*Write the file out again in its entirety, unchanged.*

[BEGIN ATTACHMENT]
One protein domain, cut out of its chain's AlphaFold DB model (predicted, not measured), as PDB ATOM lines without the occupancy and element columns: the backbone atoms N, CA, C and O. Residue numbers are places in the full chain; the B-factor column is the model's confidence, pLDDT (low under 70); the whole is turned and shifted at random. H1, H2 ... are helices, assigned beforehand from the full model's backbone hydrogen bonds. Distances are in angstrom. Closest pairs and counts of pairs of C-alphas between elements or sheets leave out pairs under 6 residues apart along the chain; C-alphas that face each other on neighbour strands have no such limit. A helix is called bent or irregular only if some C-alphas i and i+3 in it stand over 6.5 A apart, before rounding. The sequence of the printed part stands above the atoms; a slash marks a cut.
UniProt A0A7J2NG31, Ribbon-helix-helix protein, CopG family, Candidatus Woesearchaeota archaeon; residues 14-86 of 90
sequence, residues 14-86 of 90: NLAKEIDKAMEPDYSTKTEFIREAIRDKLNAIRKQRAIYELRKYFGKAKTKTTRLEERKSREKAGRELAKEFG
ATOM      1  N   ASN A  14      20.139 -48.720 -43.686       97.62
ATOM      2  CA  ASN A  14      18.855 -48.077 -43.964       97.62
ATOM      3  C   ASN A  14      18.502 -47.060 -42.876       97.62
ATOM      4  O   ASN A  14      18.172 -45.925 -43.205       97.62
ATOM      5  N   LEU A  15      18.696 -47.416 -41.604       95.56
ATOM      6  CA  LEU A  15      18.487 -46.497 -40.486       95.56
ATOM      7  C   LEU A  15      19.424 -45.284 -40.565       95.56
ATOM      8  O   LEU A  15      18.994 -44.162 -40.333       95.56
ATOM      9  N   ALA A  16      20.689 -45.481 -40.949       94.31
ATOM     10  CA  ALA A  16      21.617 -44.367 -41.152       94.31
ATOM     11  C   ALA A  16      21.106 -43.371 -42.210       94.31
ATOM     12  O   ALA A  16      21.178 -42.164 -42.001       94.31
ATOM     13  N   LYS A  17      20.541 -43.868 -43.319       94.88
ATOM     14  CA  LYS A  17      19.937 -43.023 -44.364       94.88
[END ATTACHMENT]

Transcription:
One protein domain, cut out of its chain's AlphaFold DB model (predicted, not measured), as PDB ATOM lines without the occupancy and element columns: the backbone atoms N, CA, C and O. Residue numbers are places in the full chain; the B-factor column is the model's confidence, pLDDT (low under 70); the whole is turned and shifted at random. H1, H2 ... are helices, assigned beforehand from the full model's backbone hydrogen bonds. Distances are in angstrom. Closest pairs and counts of pairs of C-alphas between elements or sheets leave out pairs under 6 residues apart along the chain; C-alphas that face each other on neighbour strands have no such limit. A helix is called bent or irregular only if some C-alphas i and i+3 in it stand over 6.5 A apart, before rounding. The sequence of the printed part stands above the atoms; a slash marks a cut.
UniProt A0A7J2NG31, Ribbon-helix-helix protein, CopG family, Candidatus Woesearchaeota archaeon; residues 14-86 of 90
sequence, residues 14-86 of 90: NLAKEIDKAMEPDYSTKTEFIREAIRDKLNAIRKQRAIYELRKYFGKAKTKTTRLEERKSREKAGRELAKEFG
ATOM      1  N   ASN A  14      20.139 -48.720 -43.686       97.62
ATOM      2  CA  ASN A  14      18.855 -48.077 -43.964       97.62
ATOM      3  C   ASN A  14      18.502 -47.060 -42.876       97.62
ATOM      4  O   ASN A  14      18.172 -45.925 -43.205       97.62
ATOM      5  N   LEU A  15      18.696 -47.416 -41.604       95.56
ATOM      6  CA  LEU A  15      18.487 -46.497 -40.486       95.56
ATOM      7  C   LEU A  15      19.424 -45.284 -40.565       95.56
ATOM      8  O   LEU A  15      18.994 -44.162 -40.333       95.56
ATOM      9  N   ALA A  16      20.689 -45.481 -40.949       94.31
ATOM     10  CA  ALA A  16      21.617 -44.367 -41.152       94.31
ATOM     11  C   ALA A  16      21.106 -43.371 -42.210       94.31
ATOM     12  O   ALA A  16      21.178 -42.164 -42.001       94.31
ATOM     13  N   LYS A  17      20.541 -43.868 -43.319       94.88
ATOM     14  CA  LYS A  17      19.937 -43.023 -44.364       94.88